The Oncotype DX GPS assay is a quantitative 17-gene RT-PCR assay on manually microdissected tumor tissue from needle biopsy. Genes and biological pathways are predictive of multiple endpoints, with an emphasis on clinical recurrence. This assay is optimized for very small tissue input with six 5 micron sections of a single needle biopsy block from as little as 1 mm of tumor length. Dr. Carroll’s group showed that GPS score was associated with upgrading on active surveillance in that a 5-unit increase in GPS score was associated with Gleason ≥3+4 disease (HR 1.27, 95% CI 1.18-1.38).2 Furthermore, a 5-unit increase in GPS score was associated with adverse pathology (HR 1.16, 95% CI 1.06-1.26) and PSA relapse (HR 1.10, 95% CI 1.00-1.21) among those undergoing delayed radical prostatectomy.3

Dr. Carroll notes that there is some concern with genomic classifiers, including:

  • The issue with tumor heterogeneity
  • Do all patients benefit? It is unlikely that very low risk patients benefit from a genomic assay, but which low and favorable intermediate risk patients do?
  • Are they cost-effective?
  • What are the long-term outcomes?
Other biomarkers highlighted by Dr. Carroll include PSA density, which in their UCSF cohort showed that a PSA density of 0.10-0.15 was associated with biopsy progression (vs <0.1: HR 2.06, 95% CI 1.30-3.29), as was a PSA density of >0.15 (vs. <0.1: HR 2.83, 95% CI 1.73-4.62).4 Additionally, multiparametric MRI PI-RADS scoring has been associated with upgrading on active surveillance in the UCSF cohort. Men with a PI-RADS 4 lesions (vs PI-RADS 1-2) have a 2.62x higher risk of upgrading (HR 2.62, 95% CI 1.45-4.76), as do men with PI-RADS 5 lesions (vs PI-RADS 1-2: HR 4.38, 95% CI 2.36-8.16). Dr. Carroll notes that with regards to serial mpMRIs, changes are common, but really only PI-RADS 4-5 lesions and any increase in PI-RADS score predicts disease progression.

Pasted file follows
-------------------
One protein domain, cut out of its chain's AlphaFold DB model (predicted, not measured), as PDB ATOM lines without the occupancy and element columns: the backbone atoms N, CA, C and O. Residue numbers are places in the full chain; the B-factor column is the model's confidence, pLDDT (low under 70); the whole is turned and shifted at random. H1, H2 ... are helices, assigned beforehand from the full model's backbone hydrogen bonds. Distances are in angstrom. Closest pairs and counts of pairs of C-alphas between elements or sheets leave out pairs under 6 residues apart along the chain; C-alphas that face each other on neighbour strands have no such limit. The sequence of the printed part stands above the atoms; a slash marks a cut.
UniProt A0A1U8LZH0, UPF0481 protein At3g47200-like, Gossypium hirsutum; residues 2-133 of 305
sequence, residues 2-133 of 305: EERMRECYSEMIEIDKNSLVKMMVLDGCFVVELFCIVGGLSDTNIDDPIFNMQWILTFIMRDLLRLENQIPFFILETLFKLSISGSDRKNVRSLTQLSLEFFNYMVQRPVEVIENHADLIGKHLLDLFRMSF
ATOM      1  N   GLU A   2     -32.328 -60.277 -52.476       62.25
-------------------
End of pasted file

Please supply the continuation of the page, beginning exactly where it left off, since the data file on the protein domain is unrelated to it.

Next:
There are several current controversies in active surveillance according to Dr. Carroll:

  • What risk categories are appropriate? Very low risk, low risk, those with low CAPRA scores, those with Gleason 3+4 disease?
  • Is it safe in African American men?
  • Are younger men appropriate candidates?
Data from Dr. Carroll’s group at UCSF suggest that active surveillance in young men is safe.5 The 3- and 5-year biopsy-based Gleason score upgrade-free rates were 73% and 55%, respectively, for men ≤ 60 years old compared with 64% and 48%, respectively, for men older than 60 years (p < .01):


On Cox regression analysis, younger age was independently associated with lower risk of biopsy-based Gleason score upgrade (HR per 1-year decrease: 0.969, 95% CI 0.956-0.983]), and persisted upon restriction to men meeting strict active surveillance inclusion criteria. Furthermore, there was no significant association between younger age and risk of definitive treatment or risk of biochemical recurrence after delayed radical prostatectomy.